Composers for the First Annual Cros s Sound Festival

July 10, 1999, 8pm at the Northern Lights Church, Juneau, Alaska
and July 11, 3pm at Chapel by the Lake, University of Southeast, Alaska

HWANG BYUNG-KI, composer and kayagûm master graduated from Seoul National University with a degree in law in 1959. In 1951 he entered the National Classical Music Institute as a researcher specializing in kayagûm performance and composition where he studied with such noted teachers as Yongyun Kim, Yundok Kim, and Sanggon Shim. Between 1965 and 1973 he won the National Traditional Music Competition three times, the Korean Cinema Music Award in 1973, In 1990 he was named Performing Artist of the Year by the Korean Critics Association for his work in exchange of North and South Korean musicians, and in 1992, he won the Chung'ang Cultural Prize. He has performed and recorded extensively in Europe, Japan, the United States, and Southeast Asia since 1964. In addition to composition and performace, he has taught in the music departments of Seoul National University, the University of Washington in Seattle, and Ewha Women's University where he is presently a professor. Dr. Hwang is also a member of the Intangible Human Cultural Assets Committee, and is the president of the Korea Chapter of the International Society for Contemporary Music.  Click to listen to Dr. Hwang's 1985 JOYFULLY from SOUNDS OF THE NIGHT, Hwang Byung-Ki, kayagum, Kim Chongsu, changgu. Recorded in 1993 on SEM Gramophone DS 0037.
 CORD MEIJERING - COMMISSIONED FOR CROSSSOUND '99 (writing for: kayagûm, flute, and viola) - was born of Dutch descent in Germany in 1955, and lives now in Darmstadt. He studied guitar under Olaf Van Gonnissen, and composition under Dietrich Boekle and Johannes G. Fritsch. From 1983 to 1986 he studied with Hans Werner Henze in Cologne and received a stipend to complete his studies with Hans Juergen Wenzel at the Academy of Arts in East-Berlin. In 1985 he was awarded the Stuttgarter Composition Prize for his orchestral composition The Voice of the Winter. In 1987 at the International Hambacher Composer's Competition, Meijering was commended for his string trio ...bewegt... . In 1991 he received a fellowship to attend the MacDowell artists colony in New Hampshire. His compositions have been performed at Festival de Tardor, Barcelona (Spain); the Styrian Autumn, Graz (Austria); the Festival d'Evian (France); the Frankfurt Festival; the Internationale Ferienkurse für Neue Musik Darmstadt (Germany); the Guggenheim Museum, New York and other places. Meijering has written compositions for orchestra, chamber music, ballet, and film and teaches composition and music theory at the Nürnberg-Augsburg Conservatory and the Akademie für Tonkunst in Darmstadt. He also has worked with children to compose two children's operas for singers, children choir and chamber orchestra. Click to listen to Meijering's SERENADE II - vers libre - (1992) für Flöte und Harfe (flute and harp), recorded by the Phorminx Ensemble Darmstadt, Angelika Bender - flutes, Marina Paccagnella - harp, on the ambitus lable, amb 97 955.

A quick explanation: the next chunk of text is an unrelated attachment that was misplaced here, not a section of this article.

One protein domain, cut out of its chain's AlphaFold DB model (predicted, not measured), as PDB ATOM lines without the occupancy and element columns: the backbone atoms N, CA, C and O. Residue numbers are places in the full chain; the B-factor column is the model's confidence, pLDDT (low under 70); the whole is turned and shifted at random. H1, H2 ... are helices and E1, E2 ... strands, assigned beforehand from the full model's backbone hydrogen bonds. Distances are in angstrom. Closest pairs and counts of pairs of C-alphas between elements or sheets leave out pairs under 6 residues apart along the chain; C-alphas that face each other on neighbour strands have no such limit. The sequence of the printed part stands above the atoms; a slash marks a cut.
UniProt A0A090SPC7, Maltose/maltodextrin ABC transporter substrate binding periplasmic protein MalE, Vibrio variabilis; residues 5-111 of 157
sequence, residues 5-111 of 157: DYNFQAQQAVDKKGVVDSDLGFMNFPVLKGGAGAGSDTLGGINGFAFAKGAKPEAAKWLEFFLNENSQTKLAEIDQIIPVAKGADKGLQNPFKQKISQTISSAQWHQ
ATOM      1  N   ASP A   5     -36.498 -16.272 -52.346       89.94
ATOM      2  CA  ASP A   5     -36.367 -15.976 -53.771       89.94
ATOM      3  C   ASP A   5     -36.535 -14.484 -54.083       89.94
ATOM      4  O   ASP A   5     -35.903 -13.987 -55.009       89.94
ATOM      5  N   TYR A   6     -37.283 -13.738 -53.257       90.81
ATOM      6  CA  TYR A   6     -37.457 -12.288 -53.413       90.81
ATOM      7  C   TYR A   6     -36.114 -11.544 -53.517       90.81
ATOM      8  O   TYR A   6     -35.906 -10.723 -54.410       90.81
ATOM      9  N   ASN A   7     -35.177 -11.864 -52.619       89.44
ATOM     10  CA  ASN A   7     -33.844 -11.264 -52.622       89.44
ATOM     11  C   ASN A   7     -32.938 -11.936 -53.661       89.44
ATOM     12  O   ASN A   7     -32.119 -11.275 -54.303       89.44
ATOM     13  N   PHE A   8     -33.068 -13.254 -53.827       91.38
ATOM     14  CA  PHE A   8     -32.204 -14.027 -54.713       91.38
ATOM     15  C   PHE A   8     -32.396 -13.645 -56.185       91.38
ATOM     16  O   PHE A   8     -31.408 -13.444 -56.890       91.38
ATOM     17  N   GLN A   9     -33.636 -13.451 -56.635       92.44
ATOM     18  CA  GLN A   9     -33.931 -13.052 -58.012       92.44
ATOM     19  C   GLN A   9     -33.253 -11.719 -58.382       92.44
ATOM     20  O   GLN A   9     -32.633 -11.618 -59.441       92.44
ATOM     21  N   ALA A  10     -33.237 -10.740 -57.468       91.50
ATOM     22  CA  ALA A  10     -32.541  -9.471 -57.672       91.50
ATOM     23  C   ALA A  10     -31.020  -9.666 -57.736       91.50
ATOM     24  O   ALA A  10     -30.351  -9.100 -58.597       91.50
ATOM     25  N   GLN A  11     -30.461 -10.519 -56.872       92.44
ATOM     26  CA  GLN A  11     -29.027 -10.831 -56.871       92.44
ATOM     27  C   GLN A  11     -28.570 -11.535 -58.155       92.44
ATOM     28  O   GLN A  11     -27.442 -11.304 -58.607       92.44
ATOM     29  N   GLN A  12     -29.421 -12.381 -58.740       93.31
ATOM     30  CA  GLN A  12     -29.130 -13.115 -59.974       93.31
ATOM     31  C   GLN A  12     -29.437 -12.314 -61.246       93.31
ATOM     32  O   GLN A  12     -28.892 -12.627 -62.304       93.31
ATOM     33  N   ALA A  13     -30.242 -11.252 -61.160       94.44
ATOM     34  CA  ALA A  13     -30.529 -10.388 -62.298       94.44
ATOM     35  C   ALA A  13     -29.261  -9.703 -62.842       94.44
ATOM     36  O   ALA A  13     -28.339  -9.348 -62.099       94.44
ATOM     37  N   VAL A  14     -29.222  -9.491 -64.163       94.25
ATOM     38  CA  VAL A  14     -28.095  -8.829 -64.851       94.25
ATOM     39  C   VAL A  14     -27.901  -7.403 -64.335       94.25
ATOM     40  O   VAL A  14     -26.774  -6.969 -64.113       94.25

SARUYA TOSHIRO - COMMISSIONED FOR CROSSSOUND '99 (writing for: flute, oboe, French horn, euphonium, violin and viola) - received a scholarship to study composition and conducting with Vincent Persichetti and others at the Julliard School where he received a master's degree after graduating from Keio University with a degree in Law. In 1988, during his fellowship in composition from the Koussevitsky Music Foundation, Saruya studied with Hanz Werner Henze and Oliver Knussen at the Tanglewood Music Festival. Soon after, his Two Million Light Years of Loneliness was played at Carnegie Hall and his Fiber of The Breath was performed by the Orchester der Beethovenhalle Bonn and the NHK Symphony Orchestra conducted by Oliver Knussen. In 1992, Saruya participated in the Munich Biennial (International Festival for New Music Theatre) and received the BMW Theater Prize. In 1993, he was awarded both the Idemitsu Music Award and the Akutagawa Award for Music Composition. In 1995 his piece Projection Orbit was performed by Orchestra Ensemble Kanazawa, the recording of which on the Deutsche Gramophon label won the Japan Record Academy Award. During the same year Saruya received the 43rd Otaka Prize for his Fractal Vision written for the Kyoto Symphony. In 1996 Boston Symphony conductor Seiji Ozawa commissioned him to write The Tale of Beatrix Potter which was premiered in the Saito Kinen Festival. In 1997 Saruya took over the position of the late Toru Takemitsu as director of the Yatsugatake Kougen Music Festival. Most recently, the London Sinfonietta premiered Saruya's Flair of the Seeds in the Spirit Garden Festival.